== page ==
Saturday, January 22, 2011

Poetry Prompt #40 - A Letter to Myself

How often do we write letters these days? That is, real letters, not emails? Can a letter become a poem?

For this prompt, let's experiment with writing a poem/letter. The form will be similar to that of a letter.  The body of the work may be stichic (one long stanza) or may be composed of several stanzas. Alternatively, you might write yourself a memo, or you might write a letter to someone else (see Renee Ashley's example below).

What things might you say in a letter or memo to yourself? 
What's uppermost or most hidden in your mind?
What things have happened to you that you've thought, but never written, about? 

Some things to consider:

Confront yourself. 
Confront something that troubles you. 
Confront your feelings about a relationship. 
Congratulate, comfort, forgive yourself. 
Focus on the present or perhaps on a challenging time in your life.
Write from the perspective of your childhood, or write from the future (looking back at yourself as you are now).  


  1. Wonderful idea! This type of writing is sometimes used as a technique in counseling.

    I especially like the Renee Ashley poem you cite as an example.

    Keep the prompts coming, Adele!

    Máire Ó Cathail (Ireland)

  2. Something interesting about Emily Dickinson: "Letter Poem, A Dickinson Genre."

    See also:

  3. I love this idea and have written a letter poem that's too personal to post - but writing it was very healing! Thank you!


  4. Hi Adele,

    I was working with this prompt and remembered William Butler Yeats's great poem "A Dialogue of Self and Soul." It isn't a letter poem, but the sense of it is similar to what you've asked us to try this week. I love the last three lines:

    We must laugh and we must sing,
    We are blest by everything,
    Everything we look upon is blest.


  5. The Yeats poem that Jamie mentions is brilliant. Here's a url for anyone who'd like to read it.

  6. Thanks, Maire! Glad you enjoyed the Ashley poem. She's a great poet!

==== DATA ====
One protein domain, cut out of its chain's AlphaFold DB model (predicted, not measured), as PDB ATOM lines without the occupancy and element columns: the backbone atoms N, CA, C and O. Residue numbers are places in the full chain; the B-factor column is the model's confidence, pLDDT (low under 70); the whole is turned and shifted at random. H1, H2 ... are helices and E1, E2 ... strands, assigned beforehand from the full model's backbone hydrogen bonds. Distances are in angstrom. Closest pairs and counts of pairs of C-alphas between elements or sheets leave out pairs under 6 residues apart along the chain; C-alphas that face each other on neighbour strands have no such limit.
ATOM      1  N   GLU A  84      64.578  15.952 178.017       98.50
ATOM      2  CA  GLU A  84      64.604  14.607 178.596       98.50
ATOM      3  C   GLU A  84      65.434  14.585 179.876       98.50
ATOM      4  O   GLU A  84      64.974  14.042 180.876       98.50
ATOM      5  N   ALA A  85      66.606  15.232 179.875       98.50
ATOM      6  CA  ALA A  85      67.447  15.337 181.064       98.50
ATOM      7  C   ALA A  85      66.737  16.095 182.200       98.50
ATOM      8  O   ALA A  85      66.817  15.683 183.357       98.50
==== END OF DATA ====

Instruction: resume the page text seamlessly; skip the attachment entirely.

7. Thanks so much, Bob's Mustangs. The Dickinson material is great!

  8. Jamie! So interesting that you thought of the Yeats poem. I did too when I was working on this prompt. Thanks for your comment.

  9. Thanks much, Bob.Fiorellino, for the "A Dialogue of Self and Soul" url. Such a brilliant poem by one of my favorite poets.

  10. Excellent ideas--I'll be teaching the letter poem soon so I appreciate this.

  11. Thanks so much, Miriam! I'm delighted to hear that the ideas will be useful in your teaching!


  13. I Have His Letters Still

    When I was young
    they were kept in a shoebox.
    Then, in late middle age,
    in an old leather correspondence case,
    found at a flea market,
    kept in the bottom desk drawer.

    Handwritten in flowing cursive script
    by original Lewis Waterman pen
    point dipped in a well
    the fountain of personal essence
    the blue flowed with emotion
    like the waters of life.

    Soul captured not by Lucifer
    but by the fiber of the paper
    crafted in Egypt along the Nile
    history nested so deeply between the reeds
    weaved invisibly
    between the threads of papyrus.

    The envelope, self-sealed in a meticulous way
    with wax, monogrammed
    engraved so beautifully on the back,
    The Steamboat Savannah stamp
    hand canceled – May 24, 1944
    a distinctive ink which marked its journey
    as would a traveler his journal
    from South Carolina to Baptistown, NJ.

    I treasure this letter, and its envelope.
    When I pick it up and read
    I feel him rising
    through the warmth of the words,
    grasping my hand…
    this post saved in the attic of my memories.

    While I have other poets today
    their presence I see just fleetingly
    on the computer screen,
    my palm touch against the monitor
    only makes work for me
    with Windex.

    Though a friend taught me about the “Save” button
    I feel as if I have saved nothing, and lost much
    each time I push/click -
    their correspondence lost –
    in impersonal set aside.

    Why time took this treasured means of human discourse
    there is no answer.
    Does it have no sense of history -
    Upon my death, for what
    will they use my leather satchel?

    Thankfully -- I have his letters still.

    Ray Brown

  14. Ray! The title poem from your book! Thanks so much for sharing it with us.